Monday, July 23, 2012
Hickey & Boggs
Robert Culp's only directorial credit Hickey and Boggs, made in 1972 was one of the first screenwriting credits of Walter Hill. Hill would go onto become a major director in his own right, being responsible for some of the most manly movies made in Hollywood. Culp, paired with his former I Spy co-star Bill Cosby as the two private investigators of the title, play against type to deliver a bleak tale of murder and avarice in the sunshine of L.A.
Detectives Hickey (Bill Cosby) and Boggs (Robert Culp) are hired to find a missing woman, for reasons unknown to them. and it isn't long before they find themselves up to their necks in trouble, thanks to the trail of corpses left in their wake. On one side they have the cops (including a young James Woods) wanting to know why the bodies seem to be following them, and on the other side, a gang of armed enforcers (including the great Bill Hickman), who are there where ever they go, and worse still they won't stop shooting at them. It all has to do with a case containing $400K of stolen cash from a bank job some years before.
Hill's intricate screenplay offers only hints at what his future work would offer but the seeds are certainly there at least in terms of the fatalistic tone established by the film. Cosby is surprisingly good, adding real depth to his character without really having to do very much, a solid piece of work. Culp's character has more quirk to it but as Cosby is so good, this works in the movies favour to keep the audience slightly off balance. More importantly, despite playing different types of characters to their previous work together, the chemistry between the two is priceless. Battered and bruised by their lives, and with little to show for them, they carry on regardless. The two jaded men don't even seem to be good friends, yet they need and rely on each other to keep going, without the constant goading between them, they surely would have just laid down. The job they do and the people they deal with only further enhance the deep sense of malaise.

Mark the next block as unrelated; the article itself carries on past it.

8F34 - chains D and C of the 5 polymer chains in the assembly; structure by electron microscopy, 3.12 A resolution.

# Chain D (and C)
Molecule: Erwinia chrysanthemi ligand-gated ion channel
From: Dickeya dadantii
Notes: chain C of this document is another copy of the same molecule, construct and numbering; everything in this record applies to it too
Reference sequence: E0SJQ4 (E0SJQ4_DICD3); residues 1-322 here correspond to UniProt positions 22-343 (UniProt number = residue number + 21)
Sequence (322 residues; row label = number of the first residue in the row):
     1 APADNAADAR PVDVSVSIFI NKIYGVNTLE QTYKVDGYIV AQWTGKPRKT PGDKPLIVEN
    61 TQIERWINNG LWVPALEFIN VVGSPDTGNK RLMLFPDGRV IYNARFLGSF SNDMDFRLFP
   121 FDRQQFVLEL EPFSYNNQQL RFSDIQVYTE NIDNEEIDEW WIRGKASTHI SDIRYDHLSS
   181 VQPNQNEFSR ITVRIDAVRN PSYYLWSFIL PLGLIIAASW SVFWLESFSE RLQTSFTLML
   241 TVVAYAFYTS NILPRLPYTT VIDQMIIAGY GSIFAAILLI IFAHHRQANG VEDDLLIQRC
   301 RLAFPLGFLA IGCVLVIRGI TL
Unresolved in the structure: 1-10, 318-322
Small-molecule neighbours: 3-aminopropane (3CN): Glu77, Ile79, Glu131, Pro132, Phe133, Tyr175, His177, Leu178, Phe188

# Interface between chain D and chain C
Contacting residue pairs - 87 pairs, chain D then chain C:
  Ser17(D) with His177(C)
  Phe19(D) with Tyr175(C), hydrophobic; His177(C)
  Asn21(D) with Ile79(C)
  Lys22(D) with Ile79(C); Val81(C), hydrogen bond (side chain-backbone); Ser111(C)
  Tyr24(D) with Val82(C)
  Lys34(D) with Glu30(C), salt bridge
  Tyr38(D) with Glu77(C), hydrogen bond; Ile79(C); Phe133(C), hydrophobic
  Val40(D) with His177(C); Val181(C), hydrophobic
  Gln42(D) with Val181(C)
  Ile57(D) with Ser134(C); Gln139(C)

Culp's film is at once dryly amusing and downbeat, and also has a surprisingly subversive streak, giving an uneasy feel that permeates the entire movie. While the film has a few problems, particularly in the editing department that threaten to undo some good work in the otherwise well done action sequences, overall Hickey and Boggs is well worth your time. The story is nicely constructed and treats it's audience with respect, and the unusual character moments throughout the movie are a touch of genius and say more about the men than any amount of exposition could have. An unjustly neglected rough diamond of a film, Hickey and Boggs has been difficult to see for many years, with only a terrible dvd release in the US until MGM released it as part of their burn on demand dvdr program, honestly it deserves better.